From SABR member Zack Moser at Baseball Prospectus on January 22, 2016:
A mere seven years after his major league debut, Monte Irvin was without a job in the major leagues.
Despite posting an impressive .296/.389/.477 batting line over his Giants career, socking 84 home runs, and garnering a third-place MVP finish in 1951, the New York Giants did not renew the left fielder’s contract for the 1956 season, after seven years roaming the Polo Grounds. They had demoted Irvin to the Minneapolis Millers, their top minor league squad, midseason 1955, and he remained there until season’s end, his major-league future very much in doubt.
At the winter meetings in December 1955, the Cubs nabbed Irvin in the minor league draft —sort of equivalent to today’s Rule 5 Draft—for a fee of $10,000, ahead of reported competition from the Tigers (for whom he would have been the first black American player) and the Reds. Irvin went on to hit .356 at Minneapolis, and major league clubs clamored for a shot to add him to their big-league rosters, hoping for the Irvin who averaged a .302/.394/.495 line from ’50-’54 and not the player who slipped to a .767 OPS in 1955.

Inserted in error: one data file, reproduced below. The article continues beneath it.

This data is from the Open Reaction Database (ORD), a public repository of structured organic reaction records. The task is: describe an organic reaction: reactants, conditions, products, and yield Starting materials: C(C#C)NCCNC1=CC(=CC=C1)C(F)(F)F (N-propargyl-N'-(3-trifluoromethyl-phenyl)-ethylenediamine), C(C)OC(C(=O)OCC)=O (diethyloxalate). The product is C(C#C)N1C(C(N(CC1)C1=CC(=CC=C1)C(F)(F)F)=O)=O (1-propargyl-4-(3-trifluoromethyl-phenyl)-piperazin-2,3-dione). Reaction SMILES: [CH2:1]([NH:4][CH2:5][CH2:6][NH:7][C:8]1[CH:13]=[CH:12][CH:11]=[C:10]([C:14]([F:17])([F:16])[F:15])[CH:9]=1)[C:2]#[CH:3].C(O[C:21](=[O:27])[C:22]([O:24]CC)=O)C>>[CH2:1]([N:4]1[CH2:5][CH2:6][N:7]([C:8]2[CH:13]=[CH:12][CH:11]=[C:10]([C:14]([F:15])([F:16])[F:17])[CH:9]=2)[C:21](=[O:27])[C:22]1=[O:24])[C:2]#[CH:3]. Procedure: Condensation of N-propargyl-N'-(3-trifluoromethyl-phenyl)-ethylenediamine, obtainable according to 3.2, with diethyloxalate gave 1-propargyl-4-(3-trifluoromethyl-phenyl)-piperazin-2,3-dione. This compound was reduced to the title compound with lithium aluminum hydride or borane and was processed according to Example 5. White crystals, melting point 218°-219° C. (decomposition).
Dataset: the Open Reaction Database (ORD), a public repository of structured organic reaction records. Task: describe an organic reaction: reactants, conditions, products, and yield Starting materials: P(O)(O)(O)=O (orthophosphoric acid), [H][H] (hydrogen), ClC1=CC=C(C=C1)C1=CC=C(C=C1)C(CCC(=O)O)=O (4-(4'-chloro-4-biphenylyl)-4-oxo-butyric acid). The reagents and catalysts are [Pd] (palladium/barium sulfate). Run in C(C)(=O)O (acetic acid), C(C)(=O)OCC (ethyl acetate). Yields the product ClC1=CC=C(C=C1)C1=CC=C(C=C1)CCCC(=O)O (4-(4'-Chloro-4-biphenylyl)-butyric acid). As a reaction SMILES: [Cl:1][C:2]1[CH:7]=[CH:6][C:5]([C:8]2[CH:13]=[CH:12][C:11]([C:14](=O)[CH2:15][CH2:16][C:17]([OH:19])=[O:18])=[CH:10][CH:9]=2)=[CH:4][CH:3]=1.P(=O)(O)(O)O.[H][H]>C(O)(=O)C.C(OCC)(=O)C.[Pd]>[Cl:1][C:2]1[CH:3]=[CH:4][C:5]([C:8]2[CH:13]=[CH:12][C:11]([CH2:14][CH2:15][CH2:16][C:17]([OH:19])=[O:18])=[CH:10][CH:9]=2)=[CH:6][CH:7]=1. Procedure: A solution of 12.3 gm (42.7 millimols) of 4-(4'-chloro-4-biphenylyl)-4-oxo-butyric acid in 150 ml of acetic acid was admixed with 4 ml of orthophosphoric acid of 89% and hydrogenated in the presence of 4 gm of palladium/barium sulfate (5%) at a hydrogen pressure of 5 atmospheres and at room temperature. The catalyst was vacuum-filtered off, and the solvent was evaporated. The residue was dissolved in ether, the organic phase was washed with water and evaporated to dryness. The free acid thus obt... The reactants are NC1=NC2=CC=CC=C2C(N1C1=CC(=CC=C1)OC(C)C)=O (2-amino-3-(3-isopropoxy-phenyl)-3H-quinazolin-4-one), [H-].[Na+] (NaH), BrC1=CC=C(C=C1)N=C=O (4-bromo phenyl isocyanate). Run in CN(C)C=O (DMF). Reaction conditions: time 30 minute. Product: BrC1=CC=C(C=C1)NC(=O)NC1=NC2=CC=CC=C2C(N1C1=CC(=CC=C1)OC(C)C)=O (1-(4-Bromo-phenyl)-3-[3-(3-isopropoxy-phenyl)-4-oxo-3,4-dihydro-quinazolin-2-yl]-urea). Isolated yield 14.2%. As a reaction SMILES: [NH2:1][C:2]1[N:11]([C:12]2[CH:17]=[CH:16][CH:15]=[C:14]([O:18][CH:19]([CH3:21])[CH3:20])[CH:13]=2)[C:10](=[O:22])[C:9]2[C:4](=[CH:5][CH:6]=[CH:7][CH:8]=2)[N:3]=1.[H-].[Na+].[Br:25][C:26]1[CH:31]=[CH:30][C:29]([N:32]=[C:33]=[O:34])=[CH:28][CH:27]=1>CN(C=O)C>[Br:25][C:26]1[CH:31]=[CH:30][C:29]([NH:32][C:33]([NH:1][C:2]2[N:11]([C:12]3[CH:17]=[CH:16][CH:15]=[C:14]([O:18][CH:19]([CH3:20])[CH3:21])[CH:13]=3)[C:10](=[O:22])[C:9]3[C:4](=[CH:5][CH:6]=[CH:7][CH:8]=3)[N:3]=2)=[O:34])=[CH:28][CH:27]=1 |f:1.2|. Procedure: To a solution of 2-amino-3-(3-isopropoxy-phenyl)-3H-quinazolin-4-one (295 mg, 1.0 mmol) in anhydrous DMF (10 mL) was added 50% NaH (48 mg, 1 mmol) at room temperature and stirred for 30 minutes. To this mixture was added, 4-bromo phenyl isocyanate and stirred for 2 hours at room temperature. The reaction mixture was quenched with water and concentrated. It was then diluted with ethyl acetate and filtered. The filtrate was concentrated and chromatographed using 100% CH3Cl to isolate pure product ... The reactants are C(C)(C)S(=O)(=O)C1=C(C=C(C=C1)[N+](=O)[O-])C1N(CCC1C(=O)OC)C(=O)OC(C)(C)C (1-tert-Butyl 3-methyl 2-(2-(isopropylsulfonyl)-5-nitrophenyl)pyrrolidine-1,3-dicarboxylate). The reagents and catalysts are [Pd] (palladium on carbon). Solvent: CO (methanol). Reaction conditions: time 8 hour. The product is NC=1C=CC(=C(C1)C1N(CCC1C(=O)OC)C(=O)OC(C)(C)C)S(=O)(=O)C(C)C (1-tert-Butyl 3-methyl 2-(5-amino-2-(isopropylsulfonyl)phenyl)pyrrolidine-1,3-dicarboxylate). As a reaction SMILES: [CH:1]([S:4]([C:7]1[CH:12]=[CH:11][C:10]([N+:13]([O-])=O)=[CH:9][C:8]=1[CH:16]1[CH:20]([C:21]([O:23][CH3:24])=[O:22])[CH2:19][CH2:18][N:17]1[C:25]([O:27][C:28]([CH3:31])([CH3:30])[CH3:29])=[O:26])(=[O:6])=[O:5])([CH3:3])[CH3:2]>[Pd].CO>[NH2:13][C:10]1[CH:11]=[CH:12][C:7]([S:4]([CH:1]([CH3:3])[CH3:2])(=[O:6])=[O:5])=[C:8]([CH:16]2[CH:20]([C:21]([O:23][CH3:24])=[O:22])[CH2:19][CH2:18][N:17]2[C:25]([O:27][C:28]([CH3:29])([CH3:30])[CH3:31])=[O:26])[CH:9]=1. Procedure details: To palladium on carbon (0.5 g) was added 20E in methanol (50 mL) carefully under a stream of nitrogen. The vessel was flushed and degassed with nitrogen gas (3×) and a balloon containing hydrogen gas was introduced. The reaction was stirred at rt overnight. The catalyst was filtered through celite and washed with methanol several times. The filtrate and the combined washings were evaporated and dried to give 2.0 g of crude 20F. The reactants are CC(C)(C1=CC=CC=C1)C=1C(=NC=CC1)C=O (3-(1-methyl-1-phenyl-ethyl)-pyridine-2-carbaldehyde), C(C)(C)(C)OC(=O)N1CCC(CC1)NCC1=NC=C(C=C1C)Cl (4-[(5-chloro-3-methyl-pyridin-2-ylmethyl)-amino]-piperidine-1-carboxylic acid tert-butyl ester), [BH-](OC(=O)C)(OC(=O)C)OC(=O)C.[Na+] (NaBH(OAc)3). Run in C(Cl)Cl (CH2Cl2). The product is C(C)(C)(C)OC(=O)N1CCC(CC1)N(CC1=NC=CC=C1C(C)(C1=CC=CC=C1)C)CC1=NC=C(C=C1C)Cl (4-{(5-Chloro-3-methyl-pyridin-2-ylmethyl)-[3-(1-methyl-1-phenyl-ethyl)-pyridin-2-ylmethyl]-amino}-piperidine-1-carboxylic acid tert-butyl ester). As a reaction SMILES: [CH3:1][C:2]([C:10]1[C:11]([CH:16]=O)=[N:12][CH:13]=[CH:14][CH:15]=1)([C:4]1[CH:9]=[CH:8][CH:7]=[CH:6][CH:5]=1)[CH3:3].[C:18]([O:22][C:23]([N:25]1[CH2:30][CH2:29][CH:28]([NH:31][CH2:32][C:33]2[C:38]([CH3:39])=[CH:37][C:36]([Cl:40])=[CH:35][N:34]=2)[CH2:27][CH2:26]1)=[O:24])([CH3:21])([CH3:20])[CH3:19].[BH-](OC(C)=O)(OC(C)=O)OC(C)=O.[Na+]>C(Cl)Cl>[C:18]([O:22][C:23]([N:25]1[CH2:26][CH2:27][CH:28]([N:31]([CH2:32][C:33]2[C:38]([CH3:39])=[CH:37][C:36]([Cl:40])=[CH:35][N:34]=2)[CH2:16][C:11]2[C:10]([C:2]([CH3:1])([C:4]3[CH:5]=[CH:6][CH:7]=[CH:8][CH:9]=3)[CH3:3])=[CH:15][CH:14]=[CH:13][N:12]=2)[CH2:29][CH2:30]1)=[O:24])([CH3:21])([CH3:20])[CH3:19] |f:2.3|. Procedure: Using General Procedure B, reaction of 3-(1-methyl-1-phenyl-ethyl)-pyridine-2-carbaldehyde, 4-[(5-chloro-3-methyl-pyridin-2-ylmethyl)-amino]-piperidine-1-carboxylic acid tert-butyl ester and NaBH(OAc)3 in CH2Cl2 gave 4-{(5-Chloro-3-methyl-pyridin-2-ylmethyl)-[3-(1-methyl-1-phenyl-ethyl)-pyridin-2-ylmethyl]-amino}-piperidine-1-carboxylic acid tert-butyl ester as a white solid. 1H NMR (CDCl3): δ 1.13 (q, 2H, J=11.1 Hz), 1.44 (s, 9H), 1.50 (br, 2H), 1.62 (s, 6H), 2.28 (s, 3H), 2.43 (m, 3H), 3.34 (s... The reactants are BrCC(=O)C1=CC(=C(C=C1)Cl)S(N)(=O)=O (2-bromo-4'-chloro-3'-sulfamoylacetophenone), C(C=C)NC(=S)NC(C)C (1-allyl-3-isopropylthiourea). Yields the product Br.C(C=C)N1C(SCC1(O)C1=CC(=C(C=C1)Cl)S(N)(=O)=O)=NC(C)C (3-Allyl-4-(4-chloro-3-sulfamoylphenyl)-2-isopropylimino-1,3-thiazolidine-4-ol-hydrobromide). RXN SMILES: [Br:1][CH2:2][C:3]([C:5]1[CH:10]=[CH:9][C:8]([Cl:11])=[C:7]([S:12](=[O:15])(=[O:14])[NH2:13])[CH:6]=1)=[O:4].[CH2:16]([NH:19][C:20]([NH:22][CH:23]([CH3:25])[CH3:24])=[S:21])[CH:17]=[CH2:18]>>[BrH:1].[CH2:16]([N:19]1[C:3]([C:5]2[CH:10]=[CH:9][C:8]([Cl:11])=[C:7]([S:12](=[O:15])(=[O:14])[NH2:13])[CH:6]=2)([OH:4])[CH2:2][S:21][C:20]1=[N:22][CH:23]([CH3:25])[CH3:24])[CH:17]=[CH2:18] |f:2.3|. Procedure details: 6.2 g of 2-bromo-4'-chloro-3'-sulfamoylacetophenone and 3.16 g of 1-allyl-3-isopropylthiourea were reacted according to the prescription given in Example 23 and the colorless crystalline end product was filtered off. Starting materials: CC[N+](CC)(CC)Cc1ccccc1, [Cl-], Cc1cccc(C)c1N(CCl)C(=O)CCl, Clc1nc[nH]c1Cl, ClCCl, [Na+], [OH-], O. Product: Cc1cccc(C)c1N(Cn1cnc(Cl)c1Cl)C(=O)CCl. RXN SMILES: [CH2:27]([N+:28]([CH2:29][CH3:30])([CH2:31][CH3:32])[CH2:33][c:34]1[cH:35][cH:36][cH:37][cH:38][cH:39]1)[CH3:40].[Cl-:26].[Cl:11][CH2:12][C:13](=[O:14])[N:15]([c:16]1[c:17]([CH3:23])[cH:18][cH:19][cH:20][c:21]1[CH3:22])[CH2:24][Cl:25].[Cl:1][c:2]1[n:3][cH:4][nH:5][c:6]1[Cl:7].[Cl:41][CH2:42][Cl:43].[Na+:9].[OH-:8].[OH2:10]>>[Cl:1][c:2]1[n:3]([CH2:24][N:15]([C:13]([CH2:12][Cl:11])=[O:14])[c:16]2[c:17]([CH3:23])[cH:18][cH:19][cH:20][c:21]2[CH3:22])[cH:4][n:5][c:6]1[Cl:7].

Irvin was 36 when the Cubs acquired his services via the draft, and part of the reason they were able to get him was that the Giants doubted his ability to rebound from a poor 51 games in 1955. But how was he so worn out, already, after a brief seven-year stint in the majors? The short answer: as a black player in the 1940s, Irvin was shut out of the major leagues by a color barrier, ultimately “broken” by Jackie Robinson in 1947. The longer answer, however, is worth revisiting.
Read the full article here: http://wrigleyville.locals.baseballprospectus.com/2016/01/22/they-would-have-gotten-a-real-star/
Originally published: January 25, 2016. Last Updated: January 25, 2016.